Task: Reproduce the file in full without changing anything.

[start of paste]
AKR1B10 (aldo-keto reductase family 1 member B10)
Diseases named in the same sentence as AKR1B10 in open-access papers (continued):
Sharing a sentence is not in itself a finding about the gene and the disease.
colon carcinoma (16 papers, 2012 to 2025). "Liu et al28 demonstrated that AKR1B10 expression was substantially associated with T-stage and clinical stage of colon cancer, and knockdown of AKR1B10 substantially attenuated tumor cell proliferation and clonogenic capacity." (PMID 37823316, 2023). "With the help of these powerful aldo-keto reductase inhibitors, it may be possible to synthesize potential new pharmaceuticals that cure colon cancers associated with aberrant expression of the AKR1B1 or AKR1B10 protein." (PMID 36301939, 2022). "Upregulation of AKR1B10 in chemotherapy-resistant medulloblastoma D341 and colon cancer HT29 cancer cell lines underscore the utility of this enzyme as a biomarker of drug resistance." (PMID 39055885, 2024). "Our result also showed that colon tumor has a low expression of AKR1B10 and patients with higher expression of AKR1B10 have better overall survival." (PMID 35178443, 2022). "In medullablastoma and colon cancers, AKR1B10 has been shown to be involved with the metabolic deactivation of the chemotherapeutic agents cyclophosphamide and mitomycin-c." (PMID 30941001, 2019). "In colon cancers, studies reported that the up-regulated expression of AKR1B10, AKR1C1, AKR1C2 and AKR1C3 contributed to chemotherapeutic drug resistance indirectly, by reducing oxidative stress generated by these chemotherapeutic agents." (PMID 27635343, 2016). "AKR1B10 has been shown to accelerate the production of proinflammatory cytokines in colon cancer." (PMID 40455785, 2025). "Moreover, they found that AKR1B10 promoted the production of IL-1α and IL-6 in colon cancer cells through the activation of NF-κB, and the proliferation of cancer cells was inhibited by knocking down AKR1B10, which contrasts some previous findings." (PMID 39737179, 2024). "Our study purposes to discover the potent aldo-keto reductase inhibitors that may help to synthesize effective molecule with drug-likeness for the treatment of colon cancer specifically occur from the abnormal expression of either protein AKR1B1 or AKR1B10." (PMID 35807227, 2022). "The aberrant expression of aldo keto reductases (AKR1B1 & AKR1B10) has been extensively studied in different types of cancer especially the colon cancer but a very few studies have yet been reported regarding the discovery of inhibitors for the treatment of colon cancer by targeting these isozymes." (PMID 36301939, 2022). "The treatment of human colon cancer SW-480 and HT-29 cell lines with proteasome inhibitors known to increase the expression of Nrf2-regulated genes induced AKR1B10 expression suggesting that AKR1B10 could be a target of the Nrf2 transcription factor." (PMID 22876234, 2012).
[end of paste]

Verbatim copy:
AKR1B10 (aldo-keto reductase family 1 member B10)
Diseases named in the same sentence as AKR1B10 in open-access papers (continued):
Sharing a sentence is not in itself a finding about the gene and the disease.
colon carcinoma (16 papers, 2012 to 2025). "Liu et al28 demonstrated that AKR1B10 expression was substantially associated with T-stage and clinical stage of colon cancer, and knockdown of AKR1B10 substantially attenuated tumor cell proliferation and clonogenic capacity." (PMID 37823316, 2023). "With the help of these powerful aldo-keto reductase inhibitors, it may be possible to synthesize potential new pharmaceuticals that cure colon cancers associated with aberrant expression of the AKR1B1 or AKR1B10 protein." (PMID 36301939, 2022). "Upregulation of AKR1B10 in chemotherapy-resistant medulloblastoma D341 and colon cancer HT29 cancer cell lines underscore the utility of this enzyme as a biomarker of drug resistance." (PMID 39055885, 2024). "Our result also showed that colon tumor has a low expression of AKR1B10 and patients with higher expression of AKR1B10 have better overall survival." (PMID 35178443, 2022). "In medullablastoma and colon cancers, AKR1B10 has been shown to be involved with the metabolic deactivation of the chemotherapeutic agents cyclophosphamide and mitomycin-c." (PMID 30941001, 2019). "In colon cancers, studies reported that the up-regulated expression of AKR1B10, AKR1C1, AKR1C2 and AKR1C3 contributed to chemotherapeutic drug resistance indirectly, by reducing oxidative stress generated by these chemotherapeutic agents." (PMID 27635343, 2016). "AKR1B10 has been shown to accelerate the production of proinflammatory cytokines in colon cancer." (PMID 40455785, 2025). "Moreover, they found that AKR1B10 promoted the production of IL-1α and IL-6 in colon cancer cells through the activation of NF-κB, and the proliferation of cancer cells was inhibited by knocking down AKR1B10, which contrasts some previous findings." (PMID 39737179, 2024). "Our study purposes to discover the potent aldo-keto reductase inhibitors that may help to synthesize effective molecule with drug-likeness for the treatment of colon cancer specifically occur from the abnormal expression of either protein AKR1B1 or AKR1B10." (PMID 35807227, 2022). "The aberrant expression of aldo keto reductases (AKR1B1 & AKR1B10) has been extensively studied in different types of cancer especially the colon cancer but a very few studies have yet been reported regarding the discovery of inhibitors for the treatment of colon cancer by targeting these isozymes." (PMID 36301939, 2022). "The treatment of human colon cancer SW-480 and HT-29 cell lines with proteasome inhibitors known to increase the expression of Nrf2-regulated genes induced AKR1B10 expression suggesting that AKR1B10 could be a target of the Nrf2 transcription factor." (PMID 22876234, 2012).